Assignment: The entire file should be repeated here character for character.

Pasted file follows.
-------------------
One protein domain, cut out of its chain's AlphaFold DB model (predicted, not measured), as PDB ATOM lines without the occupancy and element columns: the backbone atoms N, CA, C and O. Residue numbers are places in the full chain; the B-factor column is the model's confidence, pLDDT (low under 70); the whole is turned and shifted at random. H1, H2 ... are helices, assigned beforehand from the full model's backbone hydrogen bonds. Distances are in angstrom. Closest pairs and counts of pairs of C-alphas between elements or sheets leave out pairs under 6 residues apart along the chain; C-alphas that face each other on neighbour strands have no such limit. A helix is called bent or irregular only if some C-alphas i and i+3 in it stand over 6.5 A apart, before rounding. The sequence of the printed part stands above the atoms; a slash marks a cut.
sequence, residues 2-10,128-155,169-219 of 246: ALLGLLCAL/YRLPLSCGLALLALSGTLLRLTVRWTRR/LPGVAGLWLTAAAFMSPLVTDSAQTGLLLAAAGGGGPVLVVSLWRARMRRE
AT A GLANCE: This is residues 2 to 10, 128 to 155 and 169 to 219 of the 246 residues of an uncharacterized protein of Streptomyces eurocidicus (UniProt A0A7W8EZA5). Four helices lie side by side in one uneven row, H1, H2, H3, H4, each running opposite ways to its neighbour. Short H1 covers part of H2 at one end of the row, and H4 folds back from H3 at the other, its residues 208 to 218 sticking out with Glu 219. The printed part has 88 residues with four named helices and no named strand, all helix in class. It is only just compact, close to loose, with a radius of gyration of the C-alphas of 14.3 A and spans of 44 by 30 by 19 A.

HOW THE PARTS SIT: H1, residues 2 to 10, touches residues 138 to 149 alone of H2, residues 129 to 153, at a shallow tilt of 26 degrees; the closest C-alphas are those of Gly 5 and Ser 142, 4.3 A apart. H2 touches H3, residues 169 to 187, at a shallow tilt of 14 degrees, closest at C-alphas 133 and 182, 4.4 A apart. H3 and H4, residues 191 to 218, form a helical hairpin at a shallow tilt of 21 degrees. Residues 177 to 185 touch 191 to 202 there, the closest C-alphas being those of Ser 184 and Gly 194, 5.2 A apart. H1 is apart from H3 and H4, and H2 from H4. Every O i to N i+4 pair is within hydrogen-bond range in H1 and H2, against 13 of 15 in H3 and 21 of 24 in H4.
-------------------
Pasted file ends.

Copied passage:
One protein domain, cut out of its chain's AlphaFold DB model (predicted, not measured), as PDB ATOM lines without the occupancy and element columns: the backbone atoms N, CA, C and O. Residue numbers are places in the full chain; the B-factor column is the model's confidence, pLDDT (low under 70); the whole is turned and shifted at random. H1, H2 ... are helices, assigned beforehand from the full model's backbone hydrogen bonds. Distances are in angstrom. Closest pairs and counts of pairs of C-alphas between elements or sheets leave out pairs under 6 residues apart along the chain; C-alphas that face each other on neighbour strands have no such limit. A helix is called bent or irregular only if some C-alphas i and i+3 in it stand over 6.5 A apart, before rounding. The sequence of the printed part stands above the atoms; a slash marks a cut.
sequence, residues 2-10,128-155,169-219 of 246: ALLGLLCAL/YRLPLSCGLALLALSGTLLRLTVRWTRR/LPGVAGLWLTAAAFMSPLVTDSAQTGLLLAAAGGGGPVLVVSLWRARMRRE
AT A GLANCE: This is residues 2 to 10, 128 to 155 and 169 to 219 of the 246 residues of an uncharacterized protein of Streptomyces eurocidicus (UniProt A0A7W8EZA5). Four helices lie side by side in one uneven row, H1, H2, H3, H4, each running opposite ways to its neighbour. Short H1 covers part of H2 at one end of the row, and H4 folds back from H3 at the other, its residues 208 to 218 sticking out with Glu 219. The printed part has 88 residues with four named helices and no named strand, all helix in class. It is only just compact, close to loose, with a radius of gyration of the C-alphas of 14.3 A and spans of 44 by 30 by 19 A.

HOW THE PARTS SIT: H1, residues 2 to 10, touches residues 138 to 149 alone of H2, residues 129 to 153, at a shallow tilt of 26 degrees; the closest C-alphas are those of Gly 5 and Ser 142, 4.3 A apart. H2 touches H3, residues 169 to 187, at a shallow tilt of 14 degrees, closest at C-alphas 133 and 182, 4.4 A apart. H3 and H4, residues 191 to 218, form a helical hairpin at a shallow tilt of 21 degrees. Residues 177 to 185 touch 191 to 202 there, the closest C-alphas being those of Ser 184 and Gly 194, 5.2 A apart. H1 is apart from H3 and H4, and H2 from H4. Every O i to N i+4 pair is within hydrogen-bond range in H1 and H2, against 13 of 15 in H3 and 21 of 24 in H4.